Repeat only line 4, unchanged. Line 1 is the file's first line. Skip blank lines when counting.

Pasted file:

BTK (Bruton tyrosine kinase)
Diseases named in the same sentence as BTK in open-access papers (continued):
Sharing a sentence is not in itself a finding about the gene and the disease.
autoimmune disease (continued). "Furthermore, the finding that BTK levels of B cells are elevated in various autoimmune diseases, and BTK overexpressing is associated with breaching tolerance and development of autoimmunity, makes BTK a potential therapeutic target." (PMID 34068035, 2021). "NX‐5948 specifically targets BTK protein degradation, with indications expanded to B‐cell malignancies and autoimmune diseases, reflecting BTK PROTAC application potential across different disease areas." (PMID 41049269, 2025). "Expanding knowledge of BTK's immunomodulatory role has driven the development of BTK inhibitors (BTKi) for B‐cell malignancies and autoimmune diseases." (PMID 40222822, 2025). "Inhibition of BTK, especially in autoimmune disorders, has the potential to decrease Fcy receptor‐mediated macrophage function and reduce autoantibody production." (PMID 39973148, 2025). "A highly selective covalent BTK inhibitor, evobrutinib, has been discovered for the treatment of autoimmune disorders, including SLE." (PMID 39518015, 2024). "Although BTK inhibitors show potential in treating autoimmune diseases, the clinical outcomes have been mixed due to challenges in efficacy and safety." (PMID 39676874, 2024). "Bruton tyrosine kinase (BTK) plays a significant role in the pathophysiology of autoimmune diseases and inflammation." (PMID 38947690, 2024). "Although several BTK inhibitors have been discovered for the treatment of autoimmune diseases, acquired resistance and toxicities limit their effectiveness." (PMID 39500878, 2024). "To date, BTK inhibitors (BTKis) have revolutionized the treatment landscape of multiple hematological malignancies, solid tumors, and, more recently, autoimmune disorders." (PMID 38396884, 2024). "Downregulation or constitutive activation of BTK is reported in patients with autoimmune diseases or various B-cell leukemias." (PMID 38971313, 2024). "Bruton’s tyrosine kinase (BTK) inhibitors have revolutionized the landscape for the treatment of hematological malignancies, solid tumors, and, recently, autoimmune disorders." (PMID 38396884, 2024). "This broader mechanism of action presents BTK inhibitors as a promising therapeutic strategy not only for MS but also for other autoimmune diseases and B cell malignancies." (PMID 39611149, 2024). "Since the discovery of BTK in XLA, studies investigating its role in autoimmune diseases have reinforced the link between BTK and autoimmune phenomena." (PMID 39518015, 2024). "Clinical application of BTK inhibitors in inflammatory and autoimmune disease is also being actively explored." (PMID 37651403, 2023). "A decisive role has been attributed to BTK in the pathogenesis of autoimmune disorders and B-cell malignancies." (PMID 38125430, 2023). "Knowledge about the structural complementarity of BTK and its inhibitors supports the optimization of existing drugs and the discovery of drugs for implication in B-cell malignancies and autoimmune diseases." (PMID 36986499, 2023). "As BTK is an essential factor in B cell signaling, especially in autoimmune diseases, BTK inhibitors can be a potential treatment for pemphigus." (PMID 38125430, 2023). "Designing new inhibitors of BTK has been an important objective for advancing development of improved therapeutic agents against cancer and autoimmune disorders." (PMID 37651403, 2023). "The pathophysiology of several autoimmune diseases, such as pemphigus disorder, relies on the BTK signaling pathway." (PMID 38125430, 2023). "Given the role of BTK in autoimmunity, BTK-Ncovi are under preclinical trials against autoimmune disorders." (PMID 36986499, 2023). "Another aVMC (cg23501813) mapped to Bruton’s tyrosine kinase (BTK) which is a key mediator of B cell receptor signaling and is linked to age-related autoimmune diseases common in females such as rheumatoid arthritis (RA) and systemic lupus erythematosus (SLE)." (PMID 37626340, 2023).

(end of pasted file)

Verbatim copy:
autoimmune disease (continued). "Furthermore, the finding that BTK levels of B cells are elevated in various autoimmune diseases, and BTK overexpressing is associated with breaching tolerance and development of autoimmunity, makes BTK a potential therapeutic target." (PMID 34068035, 2021). "NX‐5948 specifically targets BTK protein degradation, with indications expanded to B‐cell malignancies and autoimmune diseases, reflecting BTK PROTAC application potential across different disease areas." (PMID 41049269, 2025). "Expanding knowledge of BTK's immunomodulatory role has driven the development of BTK inhibitors (BTKi) for B‐cell malignancies and autoimmune diseases." (PMID 40222822, 2025). "Inhibition of BTK, especially in autoimmune disorders, has the potential to decrease Fcy receptor‐mediated macrophage function and reduce autoantibody production." (PMID 39973148, 2025). "A highly selective covalent BTK inhibitor, evobrutinib, has been discovered for the treatment of autoimmune disorders, including SLE." (PMID 39518015, 2024). "Although BTK inhibitors show potential in treating autoimmune diseases, the clinical outcomes have been mixed due to challenges in efficacy and safety." (PMID 39676874, 2024). "Bruton tyrosine kinase (BTK) plays a significant role in the pathophysiology of autoimmune diseases and inflammation." (PMID 38947690, 2024). "Although several BTK inhibitors have been discovered for the treatment of autoimmune diseases, acquired resistance and toxicities limit their effectiveness." (PMID 39500878, 2024). "To date, BTK inhibitors (BTKis) have revolutionized the treatment landscape of multiple hematological malignancies, solid tumors, and, more recently, autoimmune disorders." (PMID 38396884, 2024). "Downregulation or constitutive activation of BTK is reported in patients with autoimmune diseases or various B-cell leukemias." (PMID 38971313, 2024). "Bruton’s tyrosine kinase (BTK) inhibitors have revolutionized the landscape for the treatment of hematological malignancies, solid tumors, and, recently, autoimmune disorders." (PMID 38396884, 2024). "This broader mechanism of action presents BTK inhibitors as a promising therapeutic strategy not only for MS but also for other autoimmune diseases and B cell malignancies." (PMID 39611149, 2024). "Since the discovery of BTK in XLA, studies investigating its role in autoimmune diseases have reinforced the link between BTK and autoimmune phenomena." (PMID 39518015, 2024). "Clinical application of BTK inhibitors in inflammatory and autoimmune disease is also being actively explored." (PMID 37651403, 2023). "A decisive role has been attributed to BTK in the pathogenesis of autoimmune disorders and B-cell malignancies." (PMID 38125430, 2023). "Knowledge about the structural complementarity of BTK and its inhibitors supports the optimization of existing drugs and the discovery of drugs for implication in B-cell malignancies and autoimmune diseases." (PMID 36986499, 2023). "As BTK is an essential factor in B cell signaling, especially in autoimmune diseases, BTK inhibitors can be a potential treatment for pemphigus." (PMID 38125430, 2023). "Designing new inhibitors of BTK has been an important objective for advancing development of improved therapeutic agents against cancer and autoimmune disorders." (PMID 37651403, 2023). "The pathophysiology of several autoimmune diseases, such as pemphigus disorder, relies on the BTK signaling pathway." (PMID 38125430, 2023). "Given the role of BTK in autoimmunity, BTK-Ncovi are under preclinical trials against autoimmune disorders." (PMID 36986499, 2023). "Another aVMC (cg23501813) mapped to Bruton’s tyrosine kinase (BTK) which is a key mediator of B cell receptor signaling and is linked to age-related autoimmune diseases common in females such as rheumatoid arthritis (RA) and systemic lupus erythematosus (SLE)." (PMID 37626340, 2023).